As you get older, living independently in your own home can become more of a challenge. Simple tasks that you used to do without thinking—such as climbing the stairs or doing the laundry—become more challenging and time-consuming as your physical health declines. Forgetfulness can begin to cause problems, too.
So, if you have an elderly relative who is currently living alone, it can be helpful to perform a risk assessment of their house. This will enable you to identify areas of potential concern and then take steps to address them. Here’s a quick guide on how to get started.
When it comes to lighting, there are a few key points to consider. Firstly, are the lights in the house bright enough for your loved one to comfortably see by and do complex tasks? Secondly, are the light switches easy to reach and simple to operate? Are there lamps close to where they like to sit in the living room and by the bed? Finally, it might be worth considering installing night lights to help your relative safely navigate around the house after dark.
The bathroom is a prime location when it comes to safety because it’s very easy to slip and fall while bathing. Some options to lower the risk and make using the facilities easier include:
- A walk-in shower with step-free entry
- A seat in the shower
- Grab rails next to the toilet and in the bath
- Grippy mats on the floor and in the bath/shower to prevent slipping
- A higher toilet
- Lever-operated taps instead of ones that twist
Lots of elderly people struggle with stairs, and falling down them is a serious safety concern. One option is to have a stairlift installed, but you could also consider having sturdier banisters with handrails on both sides of the staircase. It’s also wise to provide your loved one with a personal alarm they can wear around their neck, which will enable them to summon help if they do suffer a fall when home alone. Remember, if you already have big concerns about your relative’s safety at home, it might be worth considering moving them to a luxury care home in Camberley instead, as there’s only so much you can do with modifications.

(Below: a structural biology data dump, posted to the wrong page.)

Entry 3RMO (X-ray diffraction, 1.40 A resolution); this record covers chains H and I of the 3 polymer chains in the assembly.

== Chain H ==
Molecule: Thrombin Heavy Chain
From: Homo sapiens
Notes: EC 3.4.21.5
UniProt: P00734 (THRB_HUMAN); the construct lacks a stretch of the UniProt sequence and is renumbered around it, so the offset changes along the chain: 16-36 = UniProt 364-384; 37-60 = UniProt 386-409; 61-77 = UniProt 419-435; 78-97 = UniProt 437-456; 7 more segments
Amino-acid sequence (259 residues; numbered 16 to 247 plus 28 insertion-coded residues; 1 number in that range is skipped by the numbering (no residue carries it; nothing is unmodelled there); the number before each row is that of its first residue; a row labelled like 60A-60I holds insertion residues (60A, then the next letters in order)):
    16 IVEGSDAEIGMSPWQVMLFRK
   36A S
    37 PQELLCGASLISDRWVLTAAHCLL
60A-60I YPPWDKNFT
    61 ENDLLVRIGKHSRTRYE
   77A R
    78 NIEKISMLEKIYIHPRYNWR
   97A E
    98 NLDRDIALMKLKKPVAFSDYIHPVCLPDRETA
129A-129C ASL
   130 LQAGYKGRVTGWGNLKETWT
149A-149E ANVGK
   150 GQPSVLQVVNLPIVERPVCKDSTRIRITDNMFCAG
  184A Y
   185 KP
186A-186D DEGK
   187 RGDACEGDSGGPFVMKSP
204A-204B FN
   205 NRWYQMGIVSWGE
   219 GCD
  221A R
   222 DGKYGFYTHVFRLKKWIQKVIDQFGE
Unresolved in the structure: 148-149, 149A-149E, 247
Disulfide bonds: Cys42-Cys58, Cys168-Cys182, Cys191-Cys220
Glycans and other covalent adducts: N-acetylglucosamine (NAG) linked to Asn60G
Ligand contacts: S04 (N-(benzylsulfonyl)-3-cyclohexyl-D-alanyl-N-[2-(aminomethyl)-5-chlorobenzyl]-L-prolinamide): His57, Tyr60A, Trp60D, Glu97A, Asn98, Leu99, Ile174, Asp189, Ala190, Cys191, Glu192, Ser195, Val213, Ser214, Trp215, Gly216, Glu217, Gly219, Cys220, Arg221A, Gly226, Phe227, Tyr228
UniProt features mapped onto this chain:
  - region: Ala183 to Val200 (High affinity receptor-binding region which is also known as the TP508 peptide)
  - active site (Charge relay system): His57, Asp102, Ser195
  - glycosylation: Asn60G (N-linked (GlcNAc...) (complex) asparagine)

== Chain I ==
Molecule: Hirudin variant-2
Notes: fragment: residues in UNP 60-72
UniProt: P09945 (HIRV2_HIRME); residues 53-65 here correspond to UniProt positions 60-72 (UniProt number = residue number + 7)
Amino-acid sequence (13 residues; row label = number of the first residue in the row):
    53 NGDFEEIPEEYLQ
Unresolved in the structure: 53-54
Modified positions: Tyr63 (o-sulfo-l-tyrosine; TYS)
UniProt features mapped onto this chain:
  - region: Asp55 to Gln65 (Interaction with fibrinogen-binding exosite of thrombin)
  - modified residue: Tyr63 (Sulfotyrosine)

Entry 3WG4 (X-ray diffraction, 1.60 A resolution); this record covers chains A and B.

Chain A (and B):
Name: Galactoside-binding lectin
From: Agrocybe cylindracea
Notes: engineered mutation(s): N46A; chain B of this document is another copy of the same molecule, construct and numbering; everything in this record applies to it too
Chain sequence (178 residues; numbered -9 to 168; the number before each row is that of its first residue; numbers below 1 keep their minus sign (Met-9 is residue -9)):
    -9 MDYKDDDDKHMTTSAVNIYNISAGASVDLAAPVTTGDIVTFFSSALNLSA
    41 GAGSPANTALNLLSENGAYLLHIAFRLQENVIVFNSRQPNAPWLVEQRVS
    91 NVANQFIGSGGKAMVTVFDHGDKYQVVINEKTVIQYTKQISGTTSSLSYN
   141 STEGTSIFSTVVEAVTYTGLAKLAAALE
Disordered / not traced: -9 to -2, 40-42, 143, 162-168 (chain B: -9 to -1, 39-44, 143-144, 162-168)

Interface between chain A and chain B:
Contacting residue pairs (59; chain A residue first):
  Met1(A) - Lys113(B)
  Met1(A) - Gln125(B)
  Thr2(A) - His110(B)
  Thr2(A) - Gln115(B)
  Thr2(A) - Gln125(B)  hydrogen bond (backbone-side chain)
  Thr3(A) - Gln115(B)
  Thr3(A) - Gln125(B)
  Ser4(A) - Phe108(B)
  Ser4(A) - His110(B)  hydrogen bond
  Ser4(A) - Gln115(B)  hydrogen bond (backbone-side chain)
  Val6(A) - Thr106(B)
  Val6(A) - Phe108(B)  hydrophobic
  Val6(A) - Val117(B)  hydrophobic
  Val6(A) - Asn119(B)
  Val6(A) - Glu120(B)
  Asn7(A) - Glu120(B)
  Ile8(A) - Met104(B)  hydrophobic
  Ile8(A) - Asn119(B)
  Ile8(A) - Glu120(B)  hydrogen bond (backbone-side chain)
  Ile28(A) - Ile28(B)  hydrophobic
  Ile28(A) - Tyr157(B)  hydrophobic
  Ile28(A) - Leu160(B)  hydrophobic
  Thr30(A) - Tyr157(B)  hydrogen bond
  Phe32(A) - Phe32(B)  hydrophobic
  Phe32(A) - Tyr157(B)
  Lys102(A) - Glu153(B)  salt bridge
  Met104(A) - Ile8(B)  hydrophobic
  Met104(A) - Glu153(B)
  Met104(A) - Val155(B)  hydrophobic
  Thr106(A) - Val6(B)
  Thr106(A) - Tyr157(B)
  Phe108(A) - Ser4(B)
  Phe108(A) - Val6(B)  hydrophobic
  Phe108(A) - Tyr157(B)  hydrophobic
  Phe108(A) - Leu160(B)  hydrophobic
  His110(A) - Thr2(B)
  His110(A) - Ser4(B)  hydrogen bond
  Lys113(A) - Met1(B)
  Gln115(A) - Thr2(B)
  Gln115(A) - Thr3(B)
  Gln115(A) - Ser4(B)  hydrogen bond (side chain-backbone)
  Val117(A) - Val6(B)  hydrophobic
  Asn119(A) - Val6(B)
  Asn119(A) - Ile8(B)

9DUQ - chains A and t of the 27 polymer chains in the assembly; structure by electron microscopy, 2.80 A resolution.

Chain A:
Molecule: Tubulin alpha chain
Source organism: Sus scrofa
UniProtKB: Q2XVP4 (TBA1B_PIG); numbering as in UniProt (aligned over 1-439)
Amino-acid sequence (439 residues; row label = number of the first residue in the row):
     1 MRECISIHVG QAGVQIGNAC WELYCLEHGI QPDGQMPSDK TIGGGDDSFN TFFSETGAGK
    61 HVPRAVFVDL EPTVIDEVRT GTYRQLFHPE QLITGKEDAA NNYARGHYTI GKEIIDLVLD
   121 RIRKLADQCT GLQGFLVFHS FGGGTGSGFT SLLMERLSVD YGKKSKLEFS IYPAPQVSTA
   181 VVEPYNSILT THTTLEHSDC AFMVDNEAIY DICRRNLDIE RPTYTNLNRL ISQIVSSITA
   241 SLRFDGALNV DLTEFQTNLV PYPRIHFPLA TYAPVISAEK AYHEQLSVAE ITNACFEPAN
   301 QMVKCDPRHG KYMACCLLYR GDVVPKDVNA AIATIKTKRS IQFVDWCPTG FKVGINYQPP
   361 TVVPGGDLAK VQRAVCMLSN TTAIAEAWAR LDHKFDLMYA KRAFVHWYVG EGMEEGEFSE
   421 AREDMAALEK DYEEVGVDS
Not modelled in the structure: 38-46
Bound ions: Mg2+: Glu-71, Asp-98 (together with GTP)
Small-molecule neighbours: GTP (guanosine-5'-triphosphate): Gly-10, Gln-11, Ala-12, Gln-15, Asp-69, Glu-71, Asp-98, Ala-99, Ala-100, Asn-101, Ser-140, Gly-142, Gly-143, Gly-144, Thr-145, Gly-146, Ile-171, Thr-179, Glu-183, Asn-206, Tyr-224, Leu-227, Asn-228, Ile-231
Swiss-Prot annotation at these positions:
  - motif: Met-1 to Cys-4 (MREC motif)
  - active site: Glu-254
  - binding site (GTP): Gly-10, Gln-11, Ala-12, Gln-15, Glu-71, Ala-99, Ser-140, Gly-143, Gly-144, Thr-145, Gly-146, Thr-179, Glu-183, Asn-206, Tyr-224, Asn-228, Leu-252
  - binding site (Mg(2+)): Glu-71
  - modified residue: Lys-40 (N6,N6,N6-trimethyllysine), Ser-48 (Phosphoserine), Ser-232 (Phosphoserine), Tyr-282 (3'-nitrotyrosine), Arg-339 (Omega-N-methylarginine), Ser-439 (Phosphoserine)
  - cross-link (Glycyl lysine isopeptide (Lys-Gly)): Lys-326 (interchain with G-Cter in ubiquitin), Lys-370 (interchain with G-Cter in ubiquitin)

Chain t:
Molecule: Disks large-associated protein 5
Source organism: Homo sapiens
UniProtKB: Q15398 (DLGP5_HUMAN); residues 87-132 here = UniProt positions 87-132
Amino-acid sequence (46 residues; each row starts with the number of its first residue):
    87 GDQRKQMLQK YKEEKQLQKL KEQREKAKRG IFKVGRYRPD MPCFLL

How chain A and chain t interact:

If your loved one struggles to get in and out of chairs or their bed, it might be worth considering power-assisted rising furniture. Another concern to look out for is sharp corners, which should be covered to prevent them from causing serious damage if older people trip and fall into them. Speaking of tripping, keep an eye out for loose cords and cables or clutter on the floor, as these can be a definite hazard.
The kitchen is one of the main rooms that can pose a danger, so be sure to check it carefully. Some steps you can take to reduce risk include:
- Moving objects in very high and low cupboards to mid-level shelves
- Using an electric hob instead of gas to reduce fire risk
- Choosing appliances that have automatic shut-off safety features
- Replacing breakable glasses and plates with more durable styles
You should also check the fire and carbon monoxide alarms in the house on a regular basis.